Updated: Dec 18, 2019
Last week, Palomar President Joi Blake penned a defense of her leadership that appeared in the San Diego Union-Tribune. Her piece appeared alongside this one, in which English Professor Carlton Smith explained why 92% of faculty voted “No Confidence” in her leadership and why the two largest employee groups on campus called upon the Governing Board to remove her.
President Blake’s piece was, predictably, the same litany of half-truths and credit-taking that has defined her weekly campus updates and that have been taken apart elsewhere (HERE and HERE, for example), so I would like to narrow my focus to her closing salvo: “Despite the outrage and hostility thrust upon me by those who do not share my students-first focus and financial goals, I am confident in the bright, sustainable future we are working toward” (emphasis mine).
Let’s put aside President Blake’s by now tiresome language of victimization, through which she attempts to deflect legitimate criticism of her leadership, and instead examine her claim of having a “students-first focus.” Based on the facts, this claim prompts several questions that I invite her to answer:
How does spending the school’s vending machine funds on gifts to her Trustees put students first?
How does hiring an attorney for the District at a rate of $675 an hour—nearly 2 1/2 times the going rate at comparably-sized colleges—put students first?
How does spending over $50,000 on two robots that did little more than provide photo opportunities and are now in storage put students first?
How does her excessive travel—over $33,000 in just over two years—put students first?
How does spending over $10,000 on several staff meetings at expensive, off-campus sites—when we have plenty of room on campus—put students first?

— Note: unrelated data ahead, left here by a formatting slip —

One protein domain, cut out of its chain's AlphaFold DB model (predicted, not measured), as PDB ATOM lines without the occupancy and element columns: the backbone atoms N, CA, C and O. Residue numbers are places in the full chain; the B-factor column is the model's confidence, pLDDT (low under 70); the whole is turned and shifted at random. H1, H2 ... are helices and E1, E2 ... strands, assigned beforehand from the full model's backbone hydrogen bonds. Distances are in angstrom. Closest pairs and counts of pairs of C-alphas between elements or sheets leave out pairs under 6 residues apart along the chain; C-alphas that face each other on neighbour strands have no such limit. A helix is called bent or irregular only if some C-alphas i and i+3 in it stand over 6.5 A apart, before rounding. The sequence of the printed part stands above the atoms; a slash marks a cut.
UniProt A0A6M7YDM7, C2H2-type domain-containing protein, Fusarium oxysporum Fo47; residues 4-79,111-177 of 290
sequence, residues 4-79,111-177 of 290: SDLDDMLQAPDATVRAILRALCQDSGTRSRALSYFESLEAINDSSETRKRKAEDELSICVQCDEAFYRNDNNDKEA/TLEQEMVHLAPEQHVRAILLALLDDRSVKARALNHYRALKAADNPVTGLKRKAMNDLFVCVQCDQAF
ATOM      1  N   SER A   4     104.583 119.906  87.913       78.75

How does pulling $7,400 from the Foundation (donated money meant to help students) to pay for her and two deans to go to Puerta Vallarta for the MITA Conference (a non-education conference meant for tech company executives) put students first?
How does taking another $6,000 from the Foundation and giving it to the Route 78 Rotary Club (of whom Trustee John Halcon is an active member) put students first?
How does paying a bond consultant $177,000 put students first, especially considering that bonds fund construction, and we have much more classroom and lab space than we’re already using? (FYI, this amount is just one example of the dollars President Blake throws at various consultants to look into ill-conceived, go-nowhere initiatives, and we are compiling this data for a future post).
How does paying $207,000 to a public relations firm put students first? (One ad campaign may have won a nice shiny award, but no evidence has been presented that these expenditures were offset by increased enrollment/FTES).
How does spending well over $1,000,000 of Prop M money on a 2200+ square foot office suite with a private bathroom put students first, especially considering that a portion of that money was meant to improve students’ access to student services? (It now looks like the $1M price tag is climbing, and a future post on this matter is forthcoming).
How does taking a 27% raise and lifetime health benefits put students first? This one is especially puzzling since she has clearly failed to meet the “most important” of her goals—to “improve the fiscal health of the college” (all her words); since she has been at the helm, our ending fund balance has gone down 60% and we are now looking at a $12M deficit.
Currently, one of the student-centered areas that has been impacted by the dire fiscal situation that President Blake has created is tutoring. These services are in danger of being drastically cut; in fact, faculty who oversee tutors have been told that they needed to let them go by the end of the year unless there was special funding available. Tutoring is a vital support service for our students, and even a cursory glance at the list above underlines the fact that any one of these wasteful expenditures would have gone a long way toward securing tutor services for our students.
President Blake’s repeated assertion that she puts “students first” demonstrates that words are cheap. But her expenses—her reckless spending, her excessive salary—are anything but cheap. They are, in fact, very, very costly to our school, to the surrounding community, and above all to our students.
Incidentally, if you’re wondering how students feel about all of this, here’s an answer.
As President Blake continues to unapologetically run Palomar College into the ground, the real question is, how much longer can we afford her “leadership”?